If you get the chance do visit the Bridgewater factory in Stoke on Trent and arrange a factory tour. Its a fabulous day out, there’s a cafe, a gorgeous garden, and you can even have a go at decorating your own slipware, which they will glaze and send to you. Whilst I was there one lady was decorating a whole dinner service in fabulous abstract black designs.
Bridgewater pottery is ALL made in the UK. The clay is British from four locations, and everything is done in house. They say by the time a piece leaves the factory about 30 people will have handled it.
The moulds are all hand made there too – benches and benches of them all filled with the liquid clay or slip and drying out.
Most of the patterns are sponge ware, which involves ladies painstakingly cutting patterns into sponges for the decorators to dip into the colours and apply to the plain slipware.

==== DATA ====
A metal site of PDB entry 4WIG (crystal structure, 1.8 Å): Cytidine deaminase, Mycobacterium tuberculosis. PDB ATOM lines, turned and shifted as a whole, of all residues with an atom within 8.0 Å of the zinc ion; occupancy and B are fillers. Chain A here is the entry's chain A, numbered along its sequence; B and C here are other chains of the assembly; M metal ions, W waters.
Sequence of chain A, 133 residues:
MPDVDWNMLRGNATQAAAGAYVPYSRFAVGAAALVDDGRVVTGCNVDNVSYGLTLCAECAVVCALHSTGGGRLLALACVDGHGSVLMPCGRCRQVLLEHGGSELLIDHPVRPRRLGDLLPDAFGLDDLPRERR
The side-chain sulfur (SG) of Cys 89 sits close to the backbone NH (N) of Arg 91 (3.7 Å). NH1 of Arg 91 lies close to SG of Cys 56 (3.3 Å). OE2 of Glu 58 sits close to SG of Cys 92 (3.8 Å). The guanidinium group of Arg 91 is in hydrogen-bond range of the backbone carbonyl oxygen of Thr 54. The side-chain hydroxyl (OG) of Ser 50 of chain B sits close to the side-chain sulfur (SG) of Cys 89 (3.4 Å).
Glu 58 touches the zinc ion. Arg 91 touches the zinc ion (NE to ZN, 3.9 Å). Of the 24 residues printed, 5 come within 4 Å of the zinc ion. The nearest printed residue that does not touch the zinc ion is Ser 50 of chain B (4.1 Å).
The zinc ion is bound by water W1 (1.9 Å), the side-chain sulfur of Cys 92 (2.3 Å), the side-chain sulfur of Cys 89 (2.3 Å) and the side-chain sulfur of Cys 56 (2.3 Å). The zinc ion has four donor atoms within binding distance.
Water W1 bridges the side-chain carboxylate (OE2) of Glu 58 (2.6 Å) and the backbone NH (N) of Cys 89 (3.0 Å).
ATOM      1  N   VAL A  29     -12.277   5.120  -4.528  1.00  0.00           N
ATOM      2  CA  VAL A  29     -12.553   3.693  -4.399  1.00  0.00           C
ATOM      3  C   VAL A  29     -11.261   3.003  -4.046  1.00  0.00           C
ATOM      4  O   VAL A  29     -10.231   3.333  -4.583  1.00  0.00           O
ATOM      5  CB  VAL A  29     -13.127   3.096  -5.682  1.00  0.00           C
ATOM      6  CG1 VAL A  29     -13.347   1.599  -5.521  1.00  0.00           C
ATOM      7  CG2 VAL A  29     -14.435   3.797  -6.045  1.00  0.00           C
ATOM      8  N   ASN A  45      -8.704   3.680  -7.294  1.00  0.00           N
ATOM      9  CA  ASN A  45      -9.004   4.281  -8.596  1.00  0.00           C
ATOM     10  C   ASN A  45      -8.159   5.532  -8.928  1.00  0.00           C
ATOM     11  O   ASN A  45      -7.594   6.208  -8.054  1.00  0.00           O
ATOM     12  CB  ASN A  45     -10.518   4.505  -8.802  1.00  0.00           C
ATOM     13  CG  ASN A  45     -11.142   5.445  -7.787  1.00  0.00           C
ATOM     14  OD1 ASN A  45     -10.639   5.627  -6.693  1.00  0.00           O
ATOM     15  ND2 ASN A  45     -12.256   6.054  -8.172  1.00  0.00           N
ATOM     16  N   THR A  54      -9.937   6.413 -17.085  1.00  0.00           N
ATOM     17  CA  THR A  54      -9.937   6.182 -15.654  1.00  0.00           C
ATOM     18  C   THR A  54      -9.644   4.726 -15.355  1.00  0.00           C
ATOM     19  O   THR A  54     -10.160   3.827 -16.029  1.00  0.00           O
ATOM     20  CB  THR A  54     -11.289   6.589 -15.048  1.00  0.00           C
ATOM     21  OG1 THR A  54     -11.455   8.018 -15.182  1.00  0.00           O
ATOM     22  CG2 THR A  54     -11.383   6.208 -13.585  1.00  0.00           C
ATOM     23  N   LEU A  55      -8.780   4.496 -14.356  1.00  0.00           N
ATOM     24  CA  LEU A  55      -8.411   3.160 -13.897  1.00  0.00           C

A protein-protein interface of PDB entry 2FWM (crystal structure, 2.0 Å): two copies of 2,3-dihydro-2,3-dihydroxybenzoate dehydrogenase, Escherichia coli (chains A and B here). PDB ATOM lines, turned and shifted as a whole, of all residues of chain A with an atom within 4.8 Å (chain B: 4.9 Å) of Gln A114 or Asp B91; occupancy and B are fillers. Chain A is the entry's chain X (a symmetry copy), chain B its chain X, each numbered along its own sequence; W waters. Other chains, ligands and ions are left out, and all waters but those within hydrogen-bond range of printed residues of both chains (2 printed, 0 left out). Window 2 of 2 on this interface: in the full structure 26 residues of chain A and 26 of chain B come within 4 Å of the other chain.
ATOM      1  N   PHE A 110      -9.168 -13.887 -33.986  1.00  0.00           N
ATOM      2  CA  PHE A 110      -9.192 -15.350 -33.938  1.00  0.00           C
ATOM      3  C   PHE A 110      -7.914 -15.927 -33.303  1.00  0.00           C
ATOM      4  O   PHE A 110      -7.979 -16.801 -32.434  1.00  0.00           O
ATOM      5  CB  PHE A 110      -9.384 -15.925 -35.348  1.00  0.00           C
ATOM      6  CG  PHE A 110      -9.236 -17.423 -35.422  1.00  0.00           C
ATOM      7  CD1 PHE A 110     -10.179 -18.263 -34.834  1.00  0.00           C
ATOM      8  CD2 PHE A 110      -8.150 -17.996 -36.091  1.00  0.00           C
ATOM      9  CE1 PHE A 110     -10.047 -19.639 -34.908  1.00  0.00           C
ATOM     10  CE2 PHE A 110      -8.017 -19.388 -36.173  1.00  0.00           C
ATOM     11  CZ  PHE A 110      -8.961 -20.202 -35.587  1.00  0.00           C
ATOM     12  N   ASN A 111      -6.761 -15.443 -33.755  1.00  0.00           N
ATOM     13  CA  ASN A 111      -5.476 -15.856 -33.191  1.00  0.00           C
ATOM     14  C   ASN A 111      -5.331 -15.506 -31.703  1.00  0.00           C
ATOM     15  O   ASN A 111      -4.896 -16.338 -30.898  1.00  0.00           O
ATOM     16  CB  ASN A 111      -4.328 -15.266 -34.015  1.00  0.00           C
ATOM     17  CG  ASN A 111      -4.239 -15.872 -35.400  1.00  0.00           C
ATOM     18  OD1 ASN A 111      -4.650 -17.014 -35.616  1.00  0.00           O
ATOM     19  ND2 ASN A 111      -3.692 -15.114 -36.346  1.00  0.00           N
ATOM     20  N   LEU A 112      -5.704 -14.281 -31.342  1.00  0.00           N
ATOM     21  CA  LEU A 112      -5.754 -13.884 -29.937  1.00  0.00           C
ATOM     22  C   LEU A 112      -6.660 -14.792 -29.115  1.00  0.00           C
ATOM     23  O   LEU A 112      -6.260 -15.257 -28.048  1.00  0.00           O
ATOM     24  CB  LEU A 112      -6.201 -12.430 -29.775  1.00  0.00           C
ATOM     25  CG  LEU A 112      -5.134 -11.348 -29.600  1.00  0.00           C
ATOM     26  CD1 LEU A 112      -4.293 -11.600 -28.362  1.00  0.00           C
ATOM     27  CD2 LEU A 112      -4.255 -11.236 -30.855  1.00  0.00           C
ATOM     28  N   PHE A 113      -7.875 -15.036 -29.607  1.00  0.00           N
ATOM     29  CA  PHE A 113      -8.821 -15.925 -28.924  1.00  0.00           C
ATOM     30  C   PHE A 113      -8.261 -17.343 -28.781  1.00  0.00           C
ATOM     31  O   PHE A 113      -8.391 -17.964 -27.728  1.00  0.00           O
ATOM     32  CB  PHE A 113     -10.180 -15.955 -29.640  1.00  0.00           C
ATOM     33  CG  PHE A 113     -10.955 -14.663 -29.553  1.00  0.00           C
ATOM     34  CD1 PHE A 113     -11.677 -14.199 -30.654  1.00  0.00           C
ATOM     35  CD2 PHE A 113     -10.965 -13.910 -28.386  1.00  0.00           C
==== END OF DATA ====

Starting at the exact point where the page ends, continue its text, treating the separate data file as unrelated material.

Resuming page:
When dry the slip wear is trimmed and taken for its first firing. Then the pieces goto the decorators – usually ladies, who are trained to be able to decorate in any of the patterns. One small bowl I watched a lady decorate involved the use of nine different sponges.
The pieces are then glazed, left to dry, then fired again.
If transfer patterns are also used that requires a second glaze application and a third firing.
Then each piece is inspected and passed for despatch. Its a fascinating insight into the care and attention to detail that is the Bridgewater production trademark. The 250 employees are like a big family, and there is a really happy atmosphere around the factory, where generations of the same family have worked for years.
It really made me appreciate why Bridgewater pottery costs as much as it does, and when you see the tremendous effort that goes into production of even a simple mug then the price is actually incredibly reasonable.
There is, of course, a shop, and also an irresistible seconds shop where there are great bargains to be had.
It’s a fascinating day out, and a rare opportunity to see what is probably Britain’s last commercial scale working pottery where the pieces are cast by hand – and yes, they still do throw clay to make the larger plates – and where pottery is still created with such passion and care.
For their online shop go to emmabridgewater